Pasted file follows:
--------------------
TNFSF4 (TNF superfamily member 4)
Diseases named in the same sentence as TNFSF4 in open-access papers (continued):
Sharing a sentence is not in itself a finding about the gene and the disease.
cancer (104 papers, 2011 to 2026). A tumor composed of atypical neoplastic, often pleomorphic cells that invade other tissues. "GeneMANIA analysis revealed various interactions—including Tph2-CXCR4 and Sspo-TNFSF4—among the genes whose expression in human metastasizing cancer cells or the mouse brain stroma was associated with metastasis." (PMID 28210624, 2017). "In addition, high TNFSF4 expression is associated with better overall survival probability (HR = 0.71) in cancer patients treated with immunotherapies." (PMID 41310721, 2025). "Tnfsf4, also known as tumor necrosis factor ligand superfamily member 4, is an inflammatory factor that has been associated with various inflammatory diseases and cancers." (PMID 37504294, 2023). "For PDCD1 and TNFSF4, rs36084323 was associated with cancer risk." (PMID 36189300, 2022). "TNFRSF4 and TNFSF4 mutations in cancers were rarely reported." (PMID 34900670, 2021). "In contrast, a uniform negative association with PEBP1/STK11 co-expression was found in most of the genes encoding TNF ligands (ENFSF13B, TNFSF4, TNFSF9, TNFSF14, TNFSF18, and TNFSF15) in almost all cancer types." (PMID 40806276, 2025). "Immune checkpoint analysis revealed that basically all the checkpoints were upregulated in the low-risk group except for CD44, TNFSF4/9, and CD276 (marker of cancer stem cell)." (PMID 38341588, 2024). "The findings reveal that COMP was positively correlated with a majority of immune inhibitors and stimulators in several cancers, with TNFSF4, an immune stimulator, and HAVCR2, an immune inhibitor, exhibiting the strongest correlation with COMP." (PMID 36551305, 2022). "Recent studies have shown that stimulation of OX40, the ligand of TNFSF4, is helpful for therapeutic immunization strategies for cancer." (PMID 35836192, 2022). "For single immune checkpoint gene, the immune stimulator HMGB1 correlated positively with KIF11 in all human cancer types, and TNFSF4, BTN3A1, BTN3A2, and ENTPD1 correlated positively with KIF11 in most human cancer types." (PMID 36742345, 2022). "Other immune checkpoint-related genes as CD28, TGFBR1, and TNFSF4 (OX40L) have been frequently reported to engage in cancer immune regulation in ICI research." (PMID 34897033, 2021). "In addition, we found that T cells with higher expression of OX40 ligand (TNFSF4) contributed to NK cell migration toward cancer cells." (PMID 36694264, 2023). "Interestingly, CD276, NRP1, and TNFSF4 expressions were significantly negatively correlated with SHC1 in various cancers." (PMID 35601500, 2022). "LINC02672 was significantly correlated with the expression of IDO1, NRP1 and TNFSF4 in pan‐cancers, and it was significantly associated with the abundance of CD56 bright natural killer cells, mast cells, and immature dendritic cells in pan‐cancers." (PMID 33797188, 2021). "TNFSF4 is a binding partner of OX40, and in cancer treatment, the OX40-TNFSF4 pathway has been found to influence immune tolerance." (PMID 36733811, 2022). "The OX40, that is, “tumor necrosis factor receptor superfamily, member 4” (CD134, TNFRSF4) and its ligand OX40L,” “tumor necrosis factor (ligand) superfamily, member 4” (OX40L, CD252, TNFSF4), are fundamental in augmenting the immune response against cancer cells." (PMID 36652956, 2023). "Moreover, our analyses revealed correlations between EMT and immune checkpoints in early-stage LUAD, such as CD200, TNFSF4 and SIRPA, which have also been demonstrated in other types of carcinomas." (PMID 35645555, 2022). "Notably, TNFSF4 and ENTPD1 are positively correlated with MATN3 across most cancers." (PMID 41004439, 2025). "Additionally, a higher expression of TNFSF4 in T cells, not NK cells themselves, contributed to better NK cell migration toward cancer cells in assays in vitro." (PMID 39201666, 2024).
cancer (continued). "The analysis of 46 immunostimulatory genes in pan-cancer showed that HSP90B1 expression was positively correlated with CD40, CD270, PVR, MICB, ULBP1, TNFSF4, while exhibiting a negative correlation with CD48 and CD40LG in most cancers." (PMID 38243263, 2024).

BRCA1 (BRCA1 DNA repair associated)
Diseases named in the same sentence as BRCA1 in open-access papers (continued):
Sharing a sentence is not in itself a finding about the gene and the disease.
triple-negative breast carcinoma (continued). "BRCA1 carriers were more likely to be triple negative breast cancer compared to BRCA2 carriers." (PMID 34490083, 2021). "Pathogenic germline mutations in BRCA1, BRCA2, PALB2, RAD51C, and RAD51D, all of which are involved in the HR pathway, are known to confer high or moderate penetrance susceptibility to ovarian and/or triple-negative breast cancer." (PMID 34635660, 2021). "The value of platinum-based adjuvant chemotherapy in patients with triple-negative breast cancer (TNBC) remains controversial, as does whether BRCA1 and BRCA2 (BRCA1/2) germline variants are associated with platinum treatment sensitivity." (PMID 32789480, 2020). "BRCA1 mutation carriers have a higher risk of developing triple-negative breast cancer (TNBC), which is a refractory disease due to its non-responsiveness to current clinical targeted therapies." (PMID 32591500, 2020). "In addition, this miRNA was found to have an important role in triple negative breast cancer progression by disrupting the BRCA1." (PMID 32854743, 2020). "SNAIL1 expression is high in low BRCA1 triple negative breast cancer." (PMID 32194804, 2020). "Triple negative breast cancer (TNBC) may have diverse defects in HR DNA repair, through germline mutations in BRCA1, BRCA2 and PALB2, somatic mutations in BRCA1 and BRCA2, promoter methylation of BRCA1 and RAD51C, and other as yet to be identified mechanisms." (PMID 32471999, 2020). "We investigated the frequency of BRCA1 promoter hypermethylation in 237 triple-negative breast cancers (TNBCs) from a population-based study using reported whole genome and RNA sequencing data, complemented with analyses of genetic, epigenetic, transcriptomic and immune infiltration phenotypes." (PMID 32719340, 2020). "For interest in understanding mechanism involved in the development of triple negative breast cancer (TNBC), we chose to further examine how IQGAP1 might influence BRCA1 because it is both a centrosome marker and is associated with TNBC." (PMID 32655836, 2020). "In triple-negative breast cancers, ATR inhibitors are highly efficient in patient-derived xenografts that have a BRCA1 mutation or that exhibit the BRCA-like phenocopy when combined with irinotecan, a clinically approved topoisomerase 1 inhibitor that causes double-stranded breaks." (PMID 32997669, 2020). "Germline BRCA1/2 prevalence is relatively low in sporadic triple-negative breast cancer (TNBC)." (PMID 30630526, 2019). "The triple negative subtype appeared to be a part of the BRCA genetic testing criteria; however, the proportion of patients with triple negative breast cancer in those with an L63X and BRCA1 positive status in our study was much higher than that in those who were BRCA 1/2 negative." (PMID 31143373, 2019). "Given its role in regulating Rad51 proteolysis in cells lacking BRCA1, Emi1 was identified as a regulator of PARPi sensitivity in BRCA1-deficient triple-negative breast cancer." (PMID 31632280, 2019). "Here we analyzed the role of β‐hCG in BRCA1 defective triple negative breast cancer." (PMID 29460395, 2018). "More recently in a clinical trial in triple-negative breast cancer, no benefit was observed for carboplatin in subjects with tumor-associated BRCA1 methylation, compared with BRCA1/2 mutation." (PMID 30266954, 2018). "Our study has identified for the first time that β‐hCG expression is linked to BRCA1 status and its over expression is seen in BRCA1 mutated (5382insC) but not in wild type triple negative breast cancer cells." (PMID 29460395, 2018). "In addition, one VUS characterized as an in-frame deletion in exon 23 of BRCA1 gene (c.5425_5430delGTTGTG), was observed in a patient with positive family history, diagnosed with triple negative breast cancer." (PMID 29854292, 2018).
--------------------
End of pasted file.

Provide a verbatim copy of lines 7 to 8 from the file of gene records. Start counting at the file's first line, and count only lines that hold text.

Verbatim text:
Diseases named in the same sentence as BRCA1 in open-access papers (continued):
Sharing a sentence is not in itself a finding about the gene and the disease.